The Rock Elm impact site today
In the millions of years following the impact, as much as 800 feet of sediment was deposited and subsequently eroded. Much of the original evidence from the impact has been stripped away. Still, the jumble of rocks point to a violent moment in their history.
To a geologist’s trained eye, the site in east-central Pierce County forms a striking circle that is 4 miles across. (To the casual observer, the features are much less apparent.)
Rocks immediately outside the impact area consist of an undisturbed, flat layer of dolomite. Known as the Prairie du Chien Group, these rocks are estimated to be around 472 to 488 million years old.
The area inside the circle can best be described as a mess. There are two distinct zones: the upraised center and the basin ring surrounding it.
The upraised center is an oval shape that’s 0.5 miles wide by 1.5 miles long and 180 to 200 feet above the lowest level of the feature’s floor. The center is composed of breccia (rocks containing fragments of other rocks) along with scattered blocks of Mt. Simon Sandstone. The sandstone was sucked up from deep below the surface immediately following the impact and dates back to 500 million years old, making it about 25 million years older than the other material in the area.
Outside the upraised central area lies the basin ring. Along the southeastern wall of the ring sits a curved band of large broken blocks of Prairie du Chien dolomite. These chunks would have broken off and fallen into the crater following the impact. The ring is also filled with a layer of shale and sandstone sediment that’s 150-feet deep and dates back to 461 to 472 million years old (Middle Ordovician period).
How did scientists determine when the meteorite struck?
You can tell a lot by looking at the rocks. The age of the rocks gives geologists clues to when the meteorite strike could have occurred. In this case, because blocks of Prairie du Chien dolomite were scattered along the edge of the basin, we know they were present when the meteorite struck. So the meteorite can't be any older than 472 to 488 million years old.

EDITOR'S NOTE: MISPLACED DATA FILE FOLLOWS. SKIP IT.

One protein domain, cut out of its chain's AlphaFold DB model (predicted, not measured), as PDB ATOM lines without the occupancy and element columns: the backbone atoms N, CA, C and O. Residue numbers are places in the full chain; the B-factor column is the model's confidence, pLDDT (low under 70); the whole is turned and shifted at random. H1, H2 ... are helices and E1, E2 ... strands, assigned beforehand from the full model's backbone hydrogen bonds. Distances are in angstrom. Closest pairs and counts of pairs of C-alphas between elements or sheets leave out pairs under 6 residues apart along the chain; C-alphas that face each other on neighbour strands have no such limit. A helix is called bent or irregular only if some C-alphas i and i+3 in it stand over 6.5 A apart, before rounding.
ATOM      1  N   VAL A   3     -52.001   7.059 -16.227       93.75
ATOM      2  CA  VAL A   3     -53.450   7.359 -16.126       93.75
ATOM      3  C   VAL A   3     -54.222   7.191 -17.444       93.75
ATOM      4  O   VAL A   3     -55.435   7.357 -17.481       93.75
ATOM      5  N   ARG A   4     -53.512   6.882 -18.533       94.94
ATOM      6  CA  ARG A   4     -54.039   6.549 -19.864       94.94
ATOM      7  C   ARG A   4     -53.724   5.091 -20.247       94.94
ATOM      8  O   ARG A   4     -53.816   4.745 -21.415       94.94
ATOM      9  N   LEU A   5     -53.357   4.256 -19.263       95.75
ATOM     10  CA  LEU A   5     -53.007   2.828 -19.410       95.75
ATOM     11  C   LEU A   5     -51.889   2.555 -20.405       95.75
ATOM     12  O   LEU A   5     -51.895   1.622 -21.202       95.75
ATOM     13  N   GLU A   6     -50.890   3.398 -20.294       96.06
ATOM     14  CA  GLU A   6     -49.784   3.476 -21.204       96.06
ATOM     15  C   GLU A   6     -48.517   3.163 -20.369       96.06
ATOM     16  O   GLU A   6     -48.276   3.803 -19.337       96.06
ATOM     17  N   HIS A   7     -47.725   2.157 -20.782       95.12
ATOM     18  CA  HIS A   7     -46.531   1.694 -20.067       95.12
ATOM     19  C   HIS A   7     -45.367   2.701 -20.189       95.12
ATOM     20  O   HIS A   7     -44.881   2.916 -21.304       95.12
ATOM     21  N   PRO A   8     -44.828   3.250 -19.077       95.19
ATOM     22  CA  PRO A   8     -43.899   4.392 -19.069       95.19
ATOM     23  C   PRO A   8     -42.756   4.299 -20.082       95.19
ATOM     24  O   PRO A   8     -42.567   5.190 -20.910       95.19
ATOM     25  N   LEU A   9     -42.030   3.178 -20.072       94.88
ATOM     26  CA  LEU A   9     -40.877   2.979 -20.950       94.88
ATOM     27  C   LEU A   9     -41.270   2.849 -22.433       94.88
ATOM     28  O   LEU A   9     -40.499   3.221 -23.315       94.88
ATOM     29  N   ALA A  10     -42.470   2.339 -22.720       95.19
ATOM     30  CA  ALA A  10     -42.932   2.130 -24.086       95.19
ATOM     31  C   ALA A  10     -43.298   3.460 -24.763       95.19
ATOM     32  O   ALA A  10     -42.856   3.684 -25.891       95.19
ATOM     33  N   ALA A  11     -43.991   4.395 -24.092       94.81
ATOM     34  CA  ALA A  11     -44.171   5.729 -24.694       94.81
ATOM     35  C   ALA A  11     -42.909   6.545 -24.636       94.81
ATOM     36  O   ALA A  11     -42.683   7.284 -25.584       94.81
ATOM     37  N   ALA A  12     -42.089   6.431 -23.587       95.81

The next clue was the age of the sediment filling the bottom of the basin. The oldest undisturbed sediment in the basin marks the youngest possible age of the impact. The oldest shale and sandstone sediment dates back to between 461 and 472 million years old.
The meteorite, then, would likely have struck between 465 and 475 million years ago.
Other meteorite impact structures in Wisconsin
To date, we're aware of only one other possible meteorite impact site in Wisconsin. Glover Bluff, nicknamed Mystery Hill by generations of geology students, is located in northern Marquette County, 4 miles south of Coloma. As with Rock Elm, no meteorite was ever found. Instead, we have evidence of a circular impact area that’s approximately 1 mile across with steeply tilted faulting and complexly jumbled rock layers. Additionally, rare specimens of dolomite displaying shatter cones have been found on the site. Shatter cones are attributed to very high-velocity impacts.
Updated April 22, 2010